Close this search box.

Raneen Hijaze

Ph.D Student

Development of antibiotics using under-represented peptide sequences.

Antimicrobial resistance is currently of great concern.
Bacteria have become able to survive the action of antibiotics by employing several resistance mechanisms.

Among them, the balance of the membrane permeability is a key process since the uptake of antibacterial compounds is the first event governing the efficacy of antibacterial activity.
In our lab, using an in-house computer program, we detected short (3-4 amino acids), linear amino acid sequences which are significantly under-represented (URSs) in bacterial proteomes, specific for each type of bacteria[1].
We proposed that these sequences are absent due to a deleterious effect on cell viability.

This hypothesis was verified after experiments in vivo, in vitro or by single molecule translation assays.
The human proteome does not lack any unique sequence of three-amino acids.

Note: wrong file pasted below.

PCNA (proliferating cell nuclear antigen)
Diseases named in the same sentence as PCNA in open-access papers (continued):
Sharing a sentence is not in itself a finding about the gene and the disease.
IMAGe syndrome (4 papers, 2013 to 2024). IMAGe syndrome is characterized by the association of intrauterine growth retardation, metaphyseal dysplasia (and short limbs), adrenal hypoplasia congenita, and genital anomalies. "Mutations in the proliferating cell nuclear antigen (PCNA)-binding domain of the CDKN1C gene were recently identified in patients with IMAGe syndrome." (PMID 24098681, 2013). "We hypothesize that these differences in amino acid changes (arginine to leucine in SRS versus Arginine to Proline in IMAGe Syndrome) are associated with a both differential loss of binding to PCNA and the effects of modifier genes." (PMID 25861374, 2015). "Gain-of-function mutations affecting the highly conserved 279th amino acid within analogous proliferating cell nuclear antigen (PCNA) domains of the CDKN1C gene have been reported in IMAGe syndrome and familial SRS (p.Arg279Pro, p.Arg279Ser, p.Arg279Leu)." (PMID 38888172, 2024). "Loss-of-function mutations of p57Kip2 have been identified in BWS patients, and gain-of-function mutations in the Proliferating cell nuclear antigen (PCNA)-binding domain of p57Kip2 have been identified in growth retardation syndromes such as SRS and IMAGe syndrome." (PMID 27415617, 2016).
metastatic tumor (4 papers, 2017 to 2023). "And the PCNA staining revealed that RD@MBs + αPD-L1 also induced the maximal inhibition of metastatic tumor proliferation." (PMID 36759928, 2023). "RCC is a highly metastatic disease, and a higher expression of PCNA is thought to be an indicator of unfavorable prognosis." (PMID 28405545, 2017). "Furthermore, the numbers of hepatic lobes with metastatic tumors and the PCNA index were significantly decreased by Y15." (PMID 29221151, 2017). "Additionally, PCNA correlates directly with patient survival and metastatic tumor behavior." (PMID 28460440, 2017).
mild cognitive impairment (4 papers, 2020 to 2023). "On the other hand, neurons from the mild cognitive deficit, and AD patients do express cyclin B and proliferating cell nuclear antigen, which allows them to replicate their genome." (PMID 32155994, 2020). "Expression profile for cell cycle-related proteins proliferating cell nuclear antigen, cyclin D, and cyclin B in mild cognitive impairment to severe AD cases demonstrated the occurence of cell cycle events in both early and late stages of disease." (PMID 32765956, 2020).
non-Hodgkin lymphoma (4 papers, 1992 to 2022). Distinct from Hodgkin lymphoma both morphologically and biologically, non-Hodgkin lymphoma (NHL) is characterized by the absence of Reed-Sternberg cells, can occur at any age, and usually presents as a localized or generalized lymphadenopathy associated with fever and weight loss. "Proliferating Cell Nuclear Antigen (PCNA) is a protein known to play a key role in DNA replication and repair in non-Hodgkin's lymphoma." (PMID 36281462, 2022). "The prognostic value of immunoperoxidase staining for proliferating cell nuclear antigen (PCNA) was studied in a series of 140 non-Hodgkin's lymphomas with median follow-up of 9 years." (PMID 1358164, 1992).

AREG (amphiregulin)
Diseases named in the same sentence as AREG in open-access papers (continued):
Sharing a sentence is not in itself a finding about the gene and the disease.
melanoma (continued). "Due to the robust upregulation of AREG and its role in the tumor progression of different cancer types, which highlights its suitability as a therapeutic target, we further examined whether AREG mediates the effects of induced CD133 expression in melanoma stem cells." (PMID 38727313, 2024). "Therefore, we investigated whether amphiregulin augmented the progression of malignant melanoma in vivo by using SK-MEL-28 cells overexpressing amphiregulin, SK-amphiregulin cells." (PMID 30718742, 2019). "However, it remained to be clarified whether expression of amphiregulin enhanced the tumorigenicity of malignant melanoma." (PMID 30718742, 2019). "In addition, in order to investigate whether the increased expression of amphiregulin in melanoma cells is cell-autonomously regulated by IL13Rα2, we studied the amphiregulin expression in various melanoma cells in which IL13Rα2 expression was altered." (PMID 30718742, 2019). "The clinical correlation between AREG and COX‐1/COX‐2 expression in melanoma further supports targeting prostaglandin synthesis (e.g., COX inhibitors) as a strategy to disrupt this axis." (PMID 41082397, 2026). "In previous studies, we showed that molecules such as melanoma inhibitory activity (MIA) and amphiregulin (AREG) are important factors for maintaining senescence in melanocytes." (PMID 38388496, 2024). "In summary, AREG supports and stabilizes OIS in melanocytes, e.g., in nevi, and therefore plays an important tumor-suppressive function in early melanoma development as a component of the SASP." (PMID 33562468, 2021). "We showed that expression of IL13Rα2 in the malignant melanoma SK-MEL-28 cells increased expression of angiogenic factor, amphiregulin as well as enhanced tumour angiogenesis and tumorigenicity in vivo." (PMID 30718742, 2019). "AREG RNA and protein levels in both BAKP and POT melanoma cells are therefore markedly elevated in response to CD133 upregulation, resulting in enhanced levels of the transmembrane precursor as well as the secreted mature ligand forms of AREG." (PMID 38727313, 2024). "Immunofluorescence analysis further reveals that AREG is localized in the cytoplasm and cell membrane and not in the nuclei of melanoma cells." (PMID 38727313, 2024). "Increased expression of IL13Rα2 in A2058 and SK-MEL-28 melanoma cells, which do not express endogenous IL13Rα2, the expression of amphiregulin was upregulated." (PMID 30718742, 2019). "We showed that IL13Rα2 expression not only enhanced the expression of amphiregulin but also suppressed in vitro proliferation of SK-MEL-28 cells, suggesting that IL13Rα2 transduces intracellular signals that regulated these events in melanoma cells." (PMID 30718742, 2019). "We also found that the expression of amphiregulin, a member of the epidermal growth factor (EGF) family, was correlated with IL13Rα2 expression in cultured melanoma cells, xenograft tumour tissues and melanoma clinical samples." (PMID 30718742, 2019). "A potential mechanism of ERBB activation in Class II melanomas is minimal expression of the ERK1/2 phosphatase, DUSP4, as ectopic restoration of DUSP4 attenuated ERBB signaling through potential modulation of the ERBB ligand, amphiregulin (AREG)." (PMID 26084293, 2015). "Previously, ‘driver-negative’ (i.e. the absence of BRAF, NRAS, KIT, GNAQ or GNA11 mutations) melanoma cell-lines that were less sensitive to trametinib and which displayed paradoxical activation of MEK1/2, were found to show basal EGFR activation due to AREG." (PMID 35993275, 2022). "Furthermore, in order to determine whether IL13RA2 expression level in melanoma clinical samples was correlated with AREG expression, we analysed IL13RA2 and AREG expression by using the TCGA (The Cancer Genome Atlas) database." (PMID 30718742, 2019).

We now show that Incubation of bacterial cells with synthetic peptides containing the URSs is bactericidal.
Since these bacterial URSs are not missing from the human proteome, we predict that these peptides may be used as a novel type of antibiotics.
Recent determination of the three dimensional structures of ribosomes with bound URS peptides which allowed us to understand more about the molecular interaction between the URS and the ribosome submitted by Tarabeh et al .
The main goal in my research is to characterize the physicochemical characteristics of the URS peptides with respect to antibacterial efficacy (MIC), cellular penetration, peptide stability and resistance prevention, and based on these experiments to design superior URS peptides.

We propose that the existence of multiple URSs may enable the development of a method to overcome inevitable resistance .
[1] Navon, S. P., Kornberg, G., Chen, J., Schwartzman, T., Tsai, A., Puglisi, E. V.,.. & Adir, N. (2016). Amino acid sequence repertoire of the bacterial proteome and the occurrence of untranslatable sequences. Proceedings of the National Academy of Sciences, 113(26), 7166-7170.

Read MSc Thesis